An expert lays out how the medtech industry can adapt to Virtual and Augmented Reality changing the healthcare landscape.
Technology is changing the face of healthcare as we know it. Virtual and Augmented Reality that once were associated only with game and film industries are now becoming a real game-changer in healthcare. Gone are the days when students practiced on real patients. Today, VR and AR solutions can not only improve medical education and training but also provide profound patient treatment, medical rehabilitation, consultation, and diagnosis. What’s next?
AR & VR in Healthcare: The Industry Landscape
A recent report by Research and Markets states that augmented and virtual reality in the healthcare market reached $769.2 million in 2017. Experts predict that this figure will grow to $ 4,997.9 million by 2023. According to the Goldman Sachs Global Investment research, the application of VR and AR in healthcare will take second place after video games in terms of the market size in 2025.
In spite of such positive growth prospects, AR and VR are not widely adopted across the healthcare sector as yet. It’s true, virtual reality has gained much attention in recent years. However, it’s still in its infancy. As the report by Research and Markets claims, the key players in the market for AR and VR in healthcare are Google (US), Microsoft (US), Psious (Spain), Mindmaze (Switzerland), Medical Realities (UK), and Oculus VR (US). Despite the great hype and investment that flows from these corporations, there are three major hurdles that hold back VR and AR to be applied on the full-fledged scale.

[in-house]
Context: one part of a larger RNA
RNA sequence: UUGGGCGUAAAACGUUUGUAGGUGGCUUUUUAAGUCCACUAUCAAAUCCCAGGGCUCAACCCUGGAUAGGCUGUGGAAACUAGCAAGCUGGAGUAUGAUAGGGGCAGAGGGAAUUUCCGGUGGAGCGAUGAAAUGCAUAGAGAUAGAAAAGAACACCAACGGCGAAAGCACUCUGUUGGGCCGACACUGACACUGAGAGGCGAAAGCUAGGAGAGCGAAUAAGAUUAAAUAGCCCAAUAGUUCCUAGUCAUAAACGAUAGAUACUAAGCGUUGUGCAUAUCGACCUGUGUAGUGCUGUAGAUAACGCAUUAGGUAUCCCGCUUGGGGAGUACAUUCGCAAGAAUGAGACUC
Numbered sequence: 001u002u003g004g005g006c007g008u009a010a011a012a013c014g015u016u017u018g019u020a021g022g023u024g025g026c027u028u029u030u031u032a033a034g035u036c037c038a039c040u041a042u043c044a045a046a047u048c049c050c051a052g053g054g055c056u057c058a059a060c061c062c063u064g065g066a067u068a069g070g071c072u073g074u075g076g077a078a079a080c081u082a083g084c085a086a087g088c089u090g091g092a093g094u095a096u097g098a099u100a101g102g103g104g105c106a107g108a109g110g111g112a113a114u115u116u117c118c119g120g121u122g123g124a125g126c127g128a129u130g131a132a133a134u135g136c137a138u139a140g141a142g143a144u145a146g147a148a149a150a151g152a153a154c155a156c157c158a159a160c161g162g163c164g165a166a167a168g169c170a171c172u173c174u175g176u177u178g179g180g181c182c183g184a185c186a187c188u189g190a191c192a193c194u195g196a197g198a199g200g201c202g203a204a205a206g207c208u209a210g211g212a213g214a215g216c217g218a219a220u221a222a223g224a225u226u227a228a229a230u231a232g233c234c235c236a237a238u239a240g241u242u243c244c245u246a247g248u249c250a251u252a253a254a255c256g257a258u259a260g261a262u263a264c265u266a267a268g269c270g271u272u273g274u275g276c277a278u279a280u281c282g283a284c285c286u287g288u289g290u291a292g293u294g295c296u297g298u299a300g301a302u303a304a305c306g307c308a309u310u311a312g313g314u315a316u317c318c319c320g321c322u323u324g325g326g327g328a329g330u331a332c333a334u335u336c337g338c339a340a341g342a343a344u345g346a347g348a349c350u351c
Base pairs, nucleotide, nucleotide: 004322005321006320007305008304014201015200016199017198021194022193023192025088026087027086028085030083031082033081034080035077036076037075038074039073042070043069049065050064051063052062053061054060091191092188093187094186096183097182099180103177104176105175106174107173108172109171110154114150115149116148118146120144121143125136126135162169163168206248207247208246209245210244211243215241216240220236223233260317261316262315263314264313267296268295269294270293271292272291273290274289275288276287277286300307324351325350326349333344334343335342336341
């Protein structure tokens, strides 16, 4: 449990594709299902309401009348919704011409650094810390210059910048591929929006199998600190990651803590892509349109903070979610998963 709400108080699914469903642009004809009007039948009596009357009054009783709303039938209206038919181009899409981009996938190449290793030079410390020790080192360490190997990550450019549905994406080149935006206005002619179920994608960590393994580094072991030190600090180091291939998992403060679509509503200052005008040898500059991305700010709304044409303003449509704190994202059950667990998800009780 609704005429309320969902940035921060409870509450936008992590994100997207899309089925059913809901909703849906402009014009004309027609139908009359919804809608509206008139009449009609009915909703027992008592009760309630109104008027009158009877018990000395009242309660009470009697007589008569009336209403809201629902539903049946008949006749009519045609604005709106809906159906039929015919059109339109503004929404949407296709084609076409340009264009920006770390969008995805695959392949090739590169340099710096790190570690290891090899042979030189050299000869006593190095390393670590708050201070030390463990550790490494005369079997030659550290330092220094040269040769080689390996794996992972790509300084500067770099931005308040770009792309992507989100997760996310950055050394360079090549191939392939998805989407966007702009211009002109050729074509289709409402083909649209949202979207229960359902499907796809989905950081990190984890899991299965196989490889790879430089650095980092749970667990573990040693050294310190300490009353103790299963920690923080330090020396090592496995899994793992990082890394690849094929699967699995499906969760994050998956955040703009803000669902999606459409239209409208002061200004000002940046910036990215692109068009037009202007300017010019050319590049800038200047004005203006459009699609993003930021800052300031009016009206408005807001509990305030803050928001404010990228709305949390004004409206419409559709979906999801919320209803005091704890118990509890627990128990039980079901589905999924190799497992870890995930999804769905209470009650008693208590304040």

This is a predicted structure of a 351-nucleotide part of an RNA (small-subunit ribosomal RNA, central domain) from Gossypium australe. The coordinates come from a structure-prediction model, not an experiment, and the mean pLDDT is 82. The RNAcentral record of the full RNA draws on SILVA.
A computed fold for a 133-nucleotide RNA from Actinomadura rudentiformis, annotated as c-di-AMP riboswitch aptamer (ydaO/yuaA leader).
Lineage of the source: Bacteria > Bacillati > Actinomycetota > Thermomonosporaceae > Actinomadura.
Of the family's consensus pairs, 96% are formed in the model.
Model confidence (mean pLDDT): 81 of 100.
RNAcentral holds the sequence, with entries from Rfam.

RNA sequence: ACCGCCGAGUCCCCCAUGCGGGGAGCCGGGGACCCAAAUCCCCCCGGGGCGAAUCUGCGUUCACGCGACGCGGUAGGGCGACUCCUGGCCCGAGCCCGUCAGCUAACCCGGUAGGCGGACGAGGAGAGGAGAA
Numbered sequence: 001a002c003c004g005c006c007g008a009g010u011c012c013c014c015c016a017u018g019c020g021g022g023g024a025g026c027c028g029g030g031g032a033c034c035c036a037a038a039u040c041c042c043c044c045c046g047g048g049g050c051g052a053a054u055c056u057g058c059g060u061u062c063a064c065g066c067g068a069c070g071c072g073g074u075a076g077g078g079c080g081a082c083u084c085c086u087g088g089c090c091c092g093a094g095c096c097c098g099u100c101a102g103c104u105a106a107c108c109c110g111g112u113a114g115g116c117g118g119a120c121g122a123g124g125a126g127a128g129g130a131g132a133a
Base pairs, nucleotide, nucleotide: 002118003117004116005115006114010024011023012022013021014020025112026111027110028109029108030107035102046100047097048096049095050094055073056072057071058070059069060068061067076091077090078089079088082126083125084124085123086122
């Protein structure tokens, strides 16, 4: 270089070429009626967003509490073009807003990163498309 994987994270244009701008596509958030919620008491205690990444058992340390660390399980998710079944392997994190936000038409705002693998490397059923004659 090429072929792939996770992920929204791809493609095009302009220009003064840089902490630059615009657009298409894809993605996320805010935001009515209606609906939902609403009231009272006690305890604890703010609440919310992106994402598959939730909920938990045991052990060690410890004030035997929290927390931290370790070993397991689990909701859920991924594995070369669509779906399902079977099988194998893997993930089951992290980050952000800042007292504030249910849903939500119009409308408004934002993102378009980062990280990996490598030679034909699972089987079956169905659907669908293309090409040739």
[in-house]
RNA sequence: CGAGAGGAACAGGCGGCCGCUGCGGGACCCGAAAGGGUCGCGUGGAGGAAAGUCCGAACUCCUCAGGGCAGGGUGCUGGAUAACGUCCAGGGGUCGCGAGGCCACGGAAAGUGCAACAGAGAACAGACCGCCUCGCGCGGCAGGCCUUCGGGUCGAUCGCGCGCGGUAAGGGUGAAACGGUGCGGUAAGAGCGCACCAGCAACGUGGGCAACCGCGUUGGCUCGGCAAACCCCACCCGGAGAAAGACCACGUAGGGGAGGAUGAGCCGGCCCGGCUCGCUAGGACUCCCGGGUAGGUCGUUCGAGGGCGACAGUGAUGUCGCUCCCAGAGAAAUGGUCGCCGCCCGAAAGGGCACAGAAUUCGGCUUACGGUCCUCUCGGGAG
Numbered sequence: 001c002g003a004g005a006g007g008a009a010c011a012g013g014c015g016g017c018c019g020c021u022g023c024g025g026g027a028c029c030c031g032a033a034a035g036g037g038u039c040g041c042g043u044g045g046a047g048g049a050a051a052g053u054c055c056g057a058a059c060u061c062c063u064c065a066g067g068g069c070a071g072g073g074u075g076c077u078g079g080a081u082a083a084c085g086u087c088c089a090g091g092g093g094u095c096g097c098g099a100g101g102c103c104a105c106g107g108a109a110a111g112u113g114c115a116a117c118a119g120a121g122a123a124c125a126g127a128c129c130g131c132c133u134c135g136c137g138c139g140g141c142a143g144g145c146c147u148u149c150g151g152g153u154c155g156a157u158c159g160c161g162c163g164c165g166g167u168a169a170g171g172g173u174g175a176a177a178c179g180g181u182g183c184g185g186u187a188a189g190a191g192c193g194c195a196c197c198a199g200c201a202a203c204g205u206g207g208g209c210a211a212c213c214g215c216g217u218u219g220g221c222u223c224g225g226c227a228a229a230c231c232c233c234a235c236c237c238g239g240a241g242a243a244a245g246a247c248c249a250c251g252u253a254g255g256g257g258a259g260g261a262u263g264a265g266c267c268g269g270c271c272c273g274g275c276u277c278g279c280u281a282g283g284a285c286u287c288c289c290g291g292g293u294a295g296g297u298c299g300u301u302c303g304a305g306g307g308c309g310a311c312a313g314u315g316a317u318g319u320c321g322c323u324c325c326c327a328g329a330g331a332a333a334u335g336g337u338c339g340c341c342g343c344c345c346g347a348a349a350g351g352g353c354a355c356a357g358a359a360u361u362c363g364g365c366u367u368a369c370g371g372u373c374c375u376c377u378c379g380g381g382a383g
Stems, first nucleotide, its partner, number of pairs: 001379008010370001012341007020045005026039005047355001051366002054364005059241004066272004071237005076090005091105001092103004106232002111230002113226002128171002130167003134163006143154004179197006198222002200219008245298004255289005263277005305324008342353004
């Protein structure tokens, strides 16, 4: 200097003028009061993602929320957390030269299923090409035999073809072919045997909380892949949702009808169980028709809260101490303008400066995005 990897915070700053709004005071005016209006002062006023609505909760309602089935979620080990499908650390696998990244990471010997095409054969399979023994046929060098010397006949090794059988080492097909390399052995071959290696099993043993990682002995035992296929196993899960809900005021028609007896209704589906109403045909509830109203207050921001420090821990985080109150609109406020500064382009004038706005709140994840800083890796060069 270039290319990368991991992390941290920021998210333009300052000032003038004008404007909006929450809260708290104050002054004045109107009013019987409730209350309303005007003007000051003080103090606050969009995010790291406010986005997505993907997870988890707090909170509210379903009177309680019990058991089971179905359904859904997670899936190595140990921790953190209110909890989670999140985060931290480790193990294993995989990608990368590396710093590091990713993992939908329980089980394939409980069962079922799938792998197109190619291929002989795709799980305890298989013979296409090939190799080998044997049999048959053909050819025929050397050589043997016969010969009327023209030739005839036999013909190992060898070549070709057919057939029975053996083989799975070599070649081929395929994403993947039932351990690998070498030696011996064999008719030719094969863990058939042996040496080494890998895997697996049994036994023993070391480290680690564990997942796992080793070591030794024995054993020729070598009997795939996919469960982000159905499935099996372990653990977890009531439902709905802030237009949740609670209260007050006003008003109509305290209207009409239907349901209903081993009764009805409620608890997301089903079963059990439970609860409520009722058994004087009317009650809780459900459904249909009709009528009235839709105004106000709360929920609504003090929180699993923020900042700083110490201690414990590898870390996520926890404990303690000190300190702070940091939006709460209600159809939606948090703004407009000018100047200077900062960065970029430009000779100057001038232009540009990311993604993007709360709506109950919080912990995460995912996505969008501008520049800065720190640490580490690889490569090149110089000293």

Three Hurdles That Hold Back VR and AR Adoption in Healthcare
Lack of killer content
From a user’s perspective, compelling VR content that would transfer them into the new reality and provide quality experiences is exactly what is most valued. A recent survey by VR Intelligence and SuperData found out that 52% of respondents believe that lack of content is a great barrier against the adoption of VR.
In the healthcare sector, this problem is especially critical, since patient outcomes are dependent on how good the content is. Thus, the key challenge healthtech is facing now is producing quality VR applications for a variety of platforms and needs. Therefore, healthtech VR startups need to make sure they have the right talent, including skilled 3D artists, VR programmers, experienced designers and other specialists that can craft engaging content that will live up to the potential of the VR technology.
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